C Corporation vs. S Corporation

An S corporation is different from a regular (or C) corporation only in that it elects to be taxed under Subchapter S of Chapter 1 of the Internal Revenue Code of the IRS. Congress created Subchapter S in the tax code in 1958 to promote entrepreneurship and small businesses. S corporations combine the benefits of partnerships (single taxation) with the limited liability offered by corporations. C corporations, on the other hand, allow for more flexibility in the number and type of shareholders, as well as different classes of stock.

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C Corporation

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S Corporation

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Taxation Double taxation - Company income is taxed at corporate tax rate (roughly 34%); shareholders also pay tax on dividends or profits distributed(roughly 20%) Single taxation (Profit or loss are passed directly to shareholders)
Suitable for Medium-size to large businesses with many shareholders (including institutional investors) Small businesses with less than 100 shareholders, consisting of US citizens and/or resident aliens for income tax purposes.
Management Level Officers, board of directors Officers, board of directors of the company
Legal entity Separate entity from shareholders (owners), who cannot be normally held liable for any fiscal obligations Separate entity from shareholders (owners), who cannot be normally held liable for any fiscal obligations
Ownership Shareholders are owners. Shareholders are owners of an S-Corp.
Choice of taxation structure given No. The profits of a C corporation are taxed at the corporate tax rate. No. An S corporation chooses to be taxed under Subchapter S of the IRC.
Paperwork and records Formal board and shareholder meetings and minutes are required. Annual state reports are also required to be filed. Formal board and shareholder meetings and minutes are required. Annual state reports are also required to be filed with the appropriate fee; can file by mail but most states allow or mandate online filing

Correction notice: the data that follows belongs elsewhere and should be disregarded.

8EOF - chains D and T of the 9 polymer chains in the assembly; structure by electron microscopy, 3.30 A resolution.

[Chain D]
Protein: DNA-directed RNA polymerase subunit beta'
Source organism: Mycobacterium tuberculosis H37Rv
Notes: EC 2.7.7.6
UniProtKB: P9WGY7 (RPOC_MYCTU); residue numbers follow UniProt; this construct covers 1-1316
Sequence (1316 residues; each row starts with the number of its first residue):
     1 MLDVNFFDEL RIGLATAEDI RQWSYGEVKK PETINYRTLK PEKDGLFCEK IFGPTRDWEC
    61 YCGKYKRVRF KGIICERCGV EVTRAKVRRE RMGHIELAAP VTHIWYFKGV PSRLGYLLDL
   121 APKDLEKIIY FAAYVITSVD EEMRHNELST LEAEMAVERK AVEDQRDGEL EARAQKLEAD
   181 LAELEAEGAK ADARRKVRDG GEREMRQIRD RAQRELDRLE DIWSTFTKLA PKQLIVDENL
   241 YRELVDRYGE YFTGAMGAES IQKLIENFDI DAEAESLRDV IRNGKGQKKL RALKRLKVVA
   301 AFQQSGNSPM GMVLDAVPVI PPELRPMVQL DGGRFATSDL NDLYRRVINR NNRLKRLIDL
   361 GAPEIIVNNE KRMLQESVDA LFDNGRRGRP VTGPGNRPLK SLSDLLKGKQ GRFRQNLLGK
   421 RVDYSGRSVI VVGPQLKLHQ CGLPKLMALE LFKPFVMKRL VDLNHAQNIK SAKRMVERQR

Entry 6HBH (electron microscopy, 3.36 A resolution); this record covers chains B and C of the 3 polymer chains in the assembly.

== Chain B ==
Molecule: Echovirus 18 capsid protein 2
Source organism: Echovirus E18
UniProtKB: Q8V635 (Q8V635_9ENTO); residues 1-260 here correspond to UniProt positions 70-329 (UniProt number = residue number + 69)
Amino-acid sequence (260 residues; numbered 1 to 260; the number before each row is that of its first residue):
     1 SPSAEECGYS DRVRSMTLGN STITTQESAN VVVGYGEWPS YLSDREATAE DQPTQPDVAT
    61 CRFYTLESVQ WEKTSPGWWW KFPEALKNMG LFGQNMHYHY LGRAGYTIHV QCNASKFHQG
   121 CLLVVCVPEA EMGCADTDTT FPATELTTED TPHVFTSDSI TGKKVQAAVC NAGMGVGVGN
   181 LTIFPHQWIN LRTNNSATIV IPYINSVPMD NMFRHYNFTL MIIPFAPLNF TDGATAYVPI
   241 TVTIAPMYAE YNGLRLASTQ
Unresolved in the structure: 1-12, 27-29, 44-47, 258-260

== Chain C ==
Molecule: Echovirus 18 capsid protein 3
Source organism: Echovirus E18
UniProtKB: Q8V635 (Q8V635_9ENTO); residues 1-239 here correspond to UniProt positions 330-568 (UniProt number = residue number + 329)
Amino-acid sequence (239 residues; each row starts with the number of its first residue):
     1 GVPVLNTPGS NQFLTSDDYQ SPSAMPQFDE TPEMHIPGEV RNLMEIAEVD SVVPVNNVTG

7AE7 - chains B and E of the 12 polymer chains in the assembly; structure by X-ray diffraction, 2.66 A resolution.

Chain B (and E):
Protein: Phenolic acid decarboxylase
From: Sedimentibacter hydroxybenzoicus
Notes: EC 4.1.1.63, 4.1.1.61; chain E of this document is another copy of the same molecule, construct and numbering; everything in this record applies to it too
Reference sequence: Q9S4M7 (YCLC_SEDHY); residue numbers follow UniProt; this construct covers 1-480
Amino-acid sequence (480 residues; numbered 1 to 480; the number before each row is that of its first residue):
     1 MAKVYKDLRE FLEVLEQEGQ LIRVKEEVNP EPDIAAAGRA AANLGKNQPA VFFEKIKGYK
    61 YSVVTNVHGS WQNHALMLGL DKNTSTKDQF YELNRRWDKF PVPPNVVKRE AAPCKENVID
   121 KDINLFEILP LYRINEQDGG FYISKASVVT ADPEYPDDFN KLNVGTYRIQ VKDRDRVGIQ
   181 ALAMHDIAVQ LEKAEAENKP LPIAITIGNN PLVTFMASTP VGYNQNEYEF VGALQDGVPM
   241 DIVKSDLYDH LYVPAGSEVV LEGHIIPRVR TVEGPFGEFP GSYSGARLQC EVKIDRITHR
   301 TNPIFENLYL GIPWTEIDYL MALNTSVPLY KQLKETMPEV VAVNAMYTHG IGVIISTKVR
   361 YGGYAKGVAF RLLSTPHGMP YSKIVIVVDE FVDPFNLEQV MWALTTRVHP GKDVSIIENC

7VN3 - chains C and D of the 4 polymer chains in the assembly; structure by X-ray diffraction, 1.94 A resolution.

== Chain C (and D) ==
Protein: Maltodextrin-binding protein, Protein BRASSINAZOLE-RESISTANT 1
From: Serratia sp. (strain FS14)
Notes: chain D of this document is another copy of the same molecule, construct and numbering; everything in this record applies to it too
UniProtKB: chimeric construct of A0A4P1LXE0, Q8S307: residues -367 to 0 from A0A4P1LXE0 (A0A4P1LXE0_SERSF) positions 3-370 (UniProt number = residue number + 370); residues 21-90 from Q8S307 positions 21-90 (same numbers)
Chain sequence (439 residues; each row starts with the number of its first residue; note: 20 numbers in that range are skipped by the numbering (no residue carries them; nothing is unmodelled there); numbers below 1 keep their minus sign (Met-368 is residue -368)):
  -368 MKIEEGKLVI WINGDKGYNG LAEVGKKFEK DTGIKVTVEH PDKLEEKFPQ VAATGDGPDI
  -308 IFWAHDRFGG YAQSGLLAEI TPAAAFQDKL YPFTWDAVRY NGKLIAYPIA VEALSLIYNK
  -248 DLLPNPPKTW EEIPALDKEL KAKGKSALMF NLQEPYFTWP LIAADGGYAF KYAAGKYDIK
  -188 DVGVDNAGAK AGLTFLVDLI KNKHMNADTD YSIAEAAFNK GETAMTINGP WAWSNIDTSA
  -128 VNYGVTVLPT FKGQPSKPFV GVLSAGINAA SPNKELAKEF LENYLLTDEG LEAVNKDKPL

Shareholders meeting Formal shareholders and board meetings are required. Formal shareholders and board meetings are required
Limited Liability Yes Yes
Continuity of life Indefinite term Indefinite term

Contents: C Corporation vs S Corporation

edit Qualification for S corporation status

In order to make an election to be treated as an S corporation, the following requirements must be met:

If a corporation that has elected to be treated as an S corporation ceases to meet the requirements (for example, if as a result of stock transfers, the number of shareholders exceeds 100 or an ineligible shareholder such as a nonresident alien acquires a share), the corporation will lose its S corporation status and revert to being a regular C corporation.

edit Formation

For both S and C corporations, the formation typically requires a state filing, obtaining a Federal Tax ID and an S election. The state filing typically consists of:

If a corporation meets the requirements of S corporation status and wishes to be taxed under Subchapter S, its shareholders may file Form 2553: "Election by a Small Business Corporation" with the Internal Revenue Service (IRS). The Form 2553 must be signed by all of the corporation's shareholders. If a shareholder resides in a community property state, the shareholder's spouse generally must also sign the 2553.

The S corporation election must typically be made by the fifteenth day of the third month of the tax year for which the election is intended to be effective, or at any time during the year immediately preceding the tax year. Some states such as New York and New Jersey require a separate state-level S election in order for the corporation to be treated, for state tax purposes, as an S corporation.

edit Taxation of a C corporation vs. S corp

While employee Medicare and FICA taxes, as well as state taxes are not affected by a company's corporate structure, federal income tax treatments are different for C and S corporations. The corporate tax rate is usually lower than the personal income tax rate. However, in the case of C corporations, there is double taxation because (a.) The corporation is taxed on profits, and (b) when these profits are distributed to shareholders (owners), the owners are taxed on these dividends.

S corporations can bypass this double taxation by reporting the entire income on the personal income tax returns of the shareholders. This is done in proportion to the ownership of each shareholder in the company. Not only does this allow bypassing double taxation, it also means that the losses incurred by the company can be reported on the shareholders' personal income tax return, thereby reducing their tax liability. C corporations carry their losses forward to offset them against future profits of the company.

edit Differences in Tax Reporting

For S corporations, shareholders report income on Form 1120S, Salaries on Form W-2 and Profit distribution on Schedule K-1. For a C corporation, tax reporting is on Form 1120 for income, Salaries on Form W-2 and Profit distribution on Form 1099-DIV.

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